To get a visual indication, let’s consider an activation represented by the *tanh* function, which curve is represented as:

If we have a big value of λ, then the weights are closer to 0, which means that “z” is also small since:

As we chose the activation function to be is equal to *tanh(z), *for small values of *z,* it is basically a linear function. (to understand what I mean, look at the curve above and see the behavior of the curve in a range of x values around 0).

So if every layer is represented by a linear function, then our network is linear and it doesn’t fit complicated decision boundaries.

Just keep in mind, though, that if the value of λ is too big, then we risk to “oversmooth” and therefore we end up being affected by high bias.

– **Dropout** **regularization**:

When we add a dropout layer in the neural network, defining a “*keep_prob” *value, we tell the network to set a probability of eliminating a node at each training example.

Let’s look at the following network:

If we set the probability of keeping each node to 50% (keep_prob=0.5) in the two hidden layers, then the network randomly eliminates 50% of the nodes in each layer (two nodes per layer) at each training sample. So the two eliminated nodes, randomly chosen, are different at every training example. So the network might look like this:

and we can see now that, having eliminated 50% of the nodes, has made the network much simpler.

When we use a dropout function, the network can’t rely on any single feature since at any given time this might be suppressed. So it has to spread out the weights, not putting much weight on any one feature.

It’s like having a lot of friends but no one is really *that* reliable to completely trust (“give a lot of weight”).

Above, I sketched the same probability for each layer, but we can select to vary it layer by layer. Normally, for layers with a lot of parameters we use a low value of keep_prob (so high chances of eliminating the nodes) to avoid overfitting.

In applications such as computer vision, where we normally don’t have a lot of training data, the use of dropout is very common, as it makes the network less fit to the data.

This technique is used during training, and not during test time, otherwise we would only add noise to the predictions.

A good practice is to first train the network without the dropout layer, so we can compute the cost function at each iteration, and see if the gradient descent is performing correctly (decreasing the cost monotonically). Then we activate the dropout.

– **Data** **Augmentation**

As you know, getting more training data helps to overcome overfitting. Sometimes, however, getting more data might be difficult or expensive, so one technique is to augment the existing training examples.

In the case of images, for example, we can flip the image horizontally (or rotate it) and add this new image to the dataset, or zoom and crop part of the original image.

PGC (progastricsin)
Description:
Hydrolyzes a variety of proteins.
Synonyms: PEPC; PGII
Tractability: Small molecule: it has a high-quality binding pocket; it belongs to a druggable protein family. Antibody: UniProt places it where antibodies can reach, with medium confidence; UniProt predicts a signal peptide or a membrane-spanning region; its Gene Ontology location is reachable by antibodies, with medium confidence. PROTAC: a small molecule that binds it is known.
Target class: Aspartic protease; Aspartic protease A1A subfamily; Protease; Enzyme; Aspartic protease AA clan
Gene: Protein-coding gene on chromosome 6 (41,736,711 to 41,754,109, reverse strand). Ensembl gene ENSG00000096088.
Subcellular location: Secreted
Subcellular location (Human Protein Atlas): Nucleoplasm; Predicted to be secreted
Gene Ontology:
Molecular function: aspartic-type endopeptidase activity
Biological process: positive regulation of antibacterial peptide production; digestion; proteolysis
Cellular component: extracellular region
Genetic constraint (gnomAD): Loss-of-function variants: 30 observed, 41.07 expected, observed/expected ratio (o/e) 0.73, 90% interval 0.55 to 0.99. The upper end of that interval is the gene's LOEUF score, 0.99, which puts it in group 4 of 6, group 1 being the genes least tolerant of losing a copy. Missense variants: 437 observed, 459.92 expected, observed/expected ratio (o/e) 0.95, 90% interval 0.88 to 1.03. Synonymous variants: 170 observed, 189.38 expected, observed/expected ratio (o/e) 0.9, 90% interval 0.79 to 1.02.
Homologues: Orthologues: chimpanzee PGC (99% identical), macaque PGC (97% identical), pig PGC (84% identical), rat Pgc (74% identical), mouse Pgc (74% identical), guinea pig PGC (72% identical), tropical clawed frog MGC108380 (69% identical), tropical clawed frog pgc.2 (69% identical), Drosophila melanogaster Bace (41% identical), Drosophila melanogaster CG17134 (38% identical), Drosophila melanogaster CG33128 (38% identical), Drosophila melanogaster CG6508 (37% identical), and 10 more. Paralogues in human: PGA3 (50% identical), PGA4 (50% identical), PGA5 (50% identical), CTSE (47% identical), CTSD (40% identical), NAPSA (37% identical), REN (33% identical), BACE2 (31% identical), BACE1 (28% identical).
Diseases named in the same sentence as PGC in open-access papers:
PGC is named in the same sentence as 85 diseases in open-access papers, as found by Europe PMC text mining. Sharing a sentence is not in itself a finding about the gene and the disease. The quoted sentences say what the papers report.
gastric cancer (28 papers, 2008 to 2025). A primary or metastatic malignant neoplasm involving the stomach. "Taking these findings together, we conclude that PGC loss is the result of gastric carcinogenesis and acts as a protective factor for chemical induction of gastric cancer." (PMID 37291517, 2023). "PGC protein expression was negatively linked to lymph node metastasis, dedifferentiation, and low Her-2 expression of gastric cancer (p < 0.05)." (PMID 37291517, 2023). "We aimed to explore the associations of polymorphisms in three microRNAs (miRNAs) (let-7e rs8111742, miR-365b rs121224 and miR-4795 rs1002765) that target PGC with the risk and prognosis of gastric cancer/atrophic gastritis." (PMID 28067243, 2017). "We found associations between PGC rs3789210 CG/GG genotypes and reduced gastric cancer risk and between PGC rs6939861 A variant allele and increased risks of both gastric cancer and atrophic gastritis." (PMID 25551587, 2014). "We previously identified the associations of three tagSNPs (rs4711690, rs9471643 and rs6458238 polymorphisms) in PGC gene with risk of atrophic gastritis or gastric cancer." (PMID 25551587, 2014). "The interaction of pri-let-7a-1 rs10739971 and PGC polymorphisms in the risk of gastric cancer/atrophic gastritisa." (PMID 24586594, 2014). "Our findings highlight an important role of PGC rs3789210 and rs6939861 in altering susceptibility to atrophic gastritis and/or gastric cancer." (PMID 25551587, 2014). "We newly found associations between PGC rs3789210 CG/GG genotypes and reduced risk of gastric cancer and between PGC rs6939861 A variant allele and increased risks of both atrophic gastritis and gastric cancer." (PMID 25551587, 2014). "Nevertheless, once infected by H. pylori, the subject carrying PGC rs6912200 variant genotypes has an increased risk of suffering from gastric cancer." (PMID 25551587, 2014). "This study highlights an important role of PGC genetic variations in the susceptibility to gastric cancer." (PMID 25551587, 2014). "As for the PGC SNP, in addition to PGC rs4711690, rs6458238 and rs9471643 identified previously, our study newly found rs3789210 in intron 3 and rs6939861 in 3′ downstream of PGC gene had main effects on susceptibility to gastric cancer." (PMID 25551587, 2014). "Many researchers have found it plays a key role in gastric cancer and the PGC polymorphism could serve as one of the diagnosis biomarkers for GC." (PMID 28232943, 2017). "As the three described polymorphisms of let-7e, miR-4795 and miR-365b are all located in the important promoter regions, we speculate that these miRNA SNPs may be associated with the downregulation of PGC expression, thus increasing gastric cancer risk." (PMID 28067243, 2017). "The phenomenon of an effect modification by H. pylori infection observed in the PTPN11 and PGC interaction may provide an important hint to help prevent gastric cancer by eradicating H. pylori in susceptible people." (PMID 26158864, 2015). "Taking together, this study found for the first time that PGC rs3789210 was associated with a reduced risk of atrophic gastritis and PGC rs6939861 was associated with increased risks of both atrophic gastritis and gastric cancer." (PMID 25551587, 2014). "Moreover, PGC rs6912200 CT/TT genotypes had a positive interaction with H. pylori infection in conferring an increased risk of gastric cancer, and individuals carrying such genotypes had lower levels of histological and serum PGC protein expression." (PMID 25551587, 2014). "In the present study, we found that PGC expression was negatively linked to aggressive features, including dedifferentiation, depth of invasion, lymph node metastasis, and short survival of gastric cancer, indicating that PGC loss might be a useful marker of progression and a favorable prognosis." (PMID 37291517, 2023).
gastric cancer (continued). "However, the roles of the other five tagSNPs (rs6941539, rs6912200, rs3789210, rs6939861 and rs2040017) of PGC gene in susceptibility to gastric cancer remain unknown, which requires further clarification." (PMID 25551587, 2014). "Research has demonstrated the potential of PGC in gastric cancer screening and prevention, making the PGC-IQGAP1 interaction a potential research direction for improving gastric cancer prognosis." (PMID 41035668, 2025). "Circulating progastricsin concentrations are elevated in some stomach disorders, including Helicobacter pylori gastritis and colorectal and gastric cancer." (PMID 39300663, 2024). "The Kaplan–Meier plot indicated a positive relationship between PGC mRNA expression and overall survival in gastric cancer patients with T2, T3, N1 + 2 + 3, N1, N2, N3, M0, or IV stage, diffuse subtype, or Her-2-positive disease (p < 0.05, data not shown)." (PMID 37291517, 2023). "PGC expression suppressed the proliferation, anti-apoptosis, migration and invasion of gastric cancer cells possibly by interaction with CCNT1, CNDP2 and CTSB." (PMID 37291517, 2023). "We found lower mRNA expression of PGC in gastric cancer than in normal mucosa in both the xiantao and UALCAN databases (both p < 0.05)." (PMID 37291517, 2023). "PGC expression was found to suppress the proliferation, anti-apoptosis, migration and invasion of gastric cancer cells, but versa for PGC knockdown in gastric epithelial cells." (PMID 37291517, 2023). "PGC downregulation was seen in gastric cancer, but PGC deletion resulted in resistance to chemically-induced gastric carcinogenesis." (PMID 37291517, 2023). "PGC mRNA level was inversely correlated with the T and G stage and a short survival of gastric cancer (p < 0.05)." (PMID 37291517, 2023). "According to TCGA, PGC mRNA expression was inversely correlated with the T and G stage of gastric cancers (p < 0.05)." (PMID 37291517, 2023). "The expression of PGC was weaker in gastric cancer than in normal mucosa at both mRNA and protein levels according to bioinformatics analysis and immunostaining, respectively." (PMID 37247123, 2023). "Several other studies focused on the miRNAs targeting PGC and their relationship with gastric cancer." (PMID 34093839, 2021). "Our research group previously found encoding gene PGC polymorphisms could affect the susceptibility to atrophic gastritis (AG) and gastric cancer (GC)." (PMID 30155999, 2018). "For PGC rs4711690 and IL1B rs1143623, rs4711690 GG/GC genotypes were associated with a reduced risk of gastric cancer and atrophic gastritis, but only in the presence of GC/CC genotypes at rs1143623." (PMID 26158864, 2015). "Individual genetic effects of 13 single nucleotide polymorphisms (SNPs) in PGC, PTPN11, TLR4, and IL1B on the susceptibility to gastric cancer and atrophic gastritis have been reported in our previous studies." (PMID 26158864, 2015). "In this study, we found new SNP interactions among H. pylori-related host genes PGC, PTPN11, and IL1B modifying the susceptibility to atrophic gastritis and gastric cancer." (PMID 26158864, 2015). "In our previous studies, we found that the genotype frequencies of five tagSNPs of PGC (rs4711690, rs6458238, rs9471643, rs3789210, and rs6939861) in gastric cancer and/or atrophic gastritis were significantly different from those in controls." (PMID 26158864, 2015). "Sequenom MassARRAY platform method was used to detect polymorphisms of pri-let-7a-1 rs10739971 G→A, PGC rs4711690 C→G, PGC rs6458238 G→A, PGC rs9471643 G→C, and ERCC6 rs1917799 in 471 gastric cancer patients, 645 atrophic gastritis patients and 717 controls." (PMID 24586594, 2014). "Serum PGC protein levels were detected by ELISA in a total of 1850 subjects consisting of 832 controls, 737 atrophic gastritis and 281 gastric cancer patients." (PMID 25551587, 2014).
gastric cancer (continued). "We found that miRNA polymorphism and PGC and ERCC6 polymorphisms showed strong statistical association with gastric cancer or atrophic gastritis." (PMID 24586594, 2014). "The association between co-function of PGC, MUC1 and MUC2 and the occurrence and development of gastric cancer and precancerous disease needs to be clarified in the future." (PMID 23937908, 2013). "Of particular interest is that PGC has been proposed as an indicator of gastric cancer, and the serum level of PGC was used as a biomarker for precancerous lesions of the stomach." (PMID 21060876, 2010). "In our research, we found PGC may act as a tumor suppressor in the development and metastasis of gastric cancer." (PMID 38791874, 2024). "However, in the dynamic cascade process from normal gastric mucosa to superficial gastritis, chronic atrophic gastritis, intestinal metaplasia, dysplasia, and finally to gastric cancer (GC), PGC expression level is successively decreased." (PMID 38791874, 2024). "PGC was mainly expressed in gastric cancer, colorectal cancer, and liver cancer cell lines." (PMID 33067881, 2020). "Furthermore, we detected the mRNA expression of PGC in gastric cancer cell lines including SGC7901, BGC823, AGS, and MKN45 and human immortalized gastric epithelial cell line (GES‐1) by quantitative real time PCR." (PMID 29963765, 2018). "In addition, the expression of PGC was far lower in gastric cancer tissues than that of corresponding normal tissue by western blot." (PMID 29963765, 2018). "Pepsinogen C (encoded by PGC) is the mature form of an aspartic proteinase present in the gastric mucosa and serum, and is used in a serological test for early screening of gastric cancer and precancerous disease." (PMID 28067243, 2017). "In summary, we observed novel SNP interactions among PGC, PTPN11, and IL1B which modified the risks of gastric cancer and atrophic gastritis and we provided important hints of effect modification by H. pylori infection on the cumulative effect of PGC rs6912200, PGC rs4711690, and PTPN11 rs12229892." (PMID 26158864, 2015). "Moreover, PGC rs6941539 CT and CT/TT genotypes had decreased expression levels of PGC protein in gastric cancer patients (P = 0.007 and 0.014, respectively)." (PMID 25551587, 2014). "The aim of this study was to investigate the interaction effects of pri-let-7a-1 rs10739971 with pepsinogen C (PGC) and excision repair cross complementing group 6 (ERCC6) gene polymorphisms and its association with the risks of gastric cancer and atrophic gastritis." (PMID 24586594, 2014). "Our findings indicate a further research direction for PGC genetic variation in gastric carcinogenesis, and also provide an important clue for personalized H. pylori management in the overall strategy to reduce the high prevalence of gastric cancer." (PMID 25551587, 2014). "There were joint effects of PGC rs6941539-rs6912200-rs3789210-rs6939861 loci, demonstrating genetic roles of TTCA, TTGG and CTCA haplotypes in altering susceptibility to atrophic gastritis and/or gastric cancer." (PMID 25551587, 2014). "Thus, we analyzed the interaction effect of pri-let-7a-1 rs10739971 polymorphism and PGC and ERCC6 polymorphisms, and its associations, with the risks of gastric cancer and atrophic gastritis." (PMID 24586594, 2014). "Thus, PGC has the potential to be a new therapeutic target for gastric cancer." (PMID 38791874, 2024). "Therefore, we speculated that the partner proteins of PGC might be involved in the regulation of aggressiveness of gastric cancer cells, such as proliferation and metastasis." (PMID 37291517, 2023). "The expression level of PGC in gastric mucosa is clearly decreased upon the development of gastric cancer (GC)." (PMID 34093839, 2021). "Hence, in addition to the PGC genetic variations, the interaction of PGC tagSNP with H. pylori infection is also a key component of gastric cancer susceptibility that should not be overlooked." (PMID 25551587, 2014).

This is an inexpensive way to gather more data and regularize the algorithm, reducing overfitting. These new data, though, don’t introduce more info than a brand new independent example would.

– **Early stopping**

As we are training, and run the gradient descent, we plot the curve of the cost function with respect to the number of iterations. We do this for both the training sample and the dev set. When we see the curve of the cost on the dev set reaching the minimum, then slightly increasing, it’s a sign that we are overfitting the data and we should stop iterating.

Unfortunately, this method is not ideal since it is affecting two orthogonalization problems at the same time. Specifically, it tries to fix overfitting, but it also touches the cost function because stopping the iterations goes against the goal of optimizing the cost.

In machine learning, instead, we want to work on one orthogonalization problem at a time:

– optimize the cost function (which we are going to talk next)

– reduce overfitting

We always want to turn one “knob” at a time to see how to fix the “machine”, where each knob? has a specific effect. Early stopping is instead a knob that affects a couple of things at the same time and that doesn’t help us figure out what is going on.

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**OPTIMIZATION:**

There are many techniques we can use to speed up training in a deep neural network.

– **Normalizing inputs**

- First, subtract out the mean from each training input. This will center the data. Think about a scattered plot of two training data,

the mean would be:

and subtracting it from each input as x = x — μ would allow the data to re-adjust as:

2. Then, normalize the variance, so that each feature would have variance equal to 1. (i.e. In the plot above x1 has a much larger variance than x2). Calculating the variance: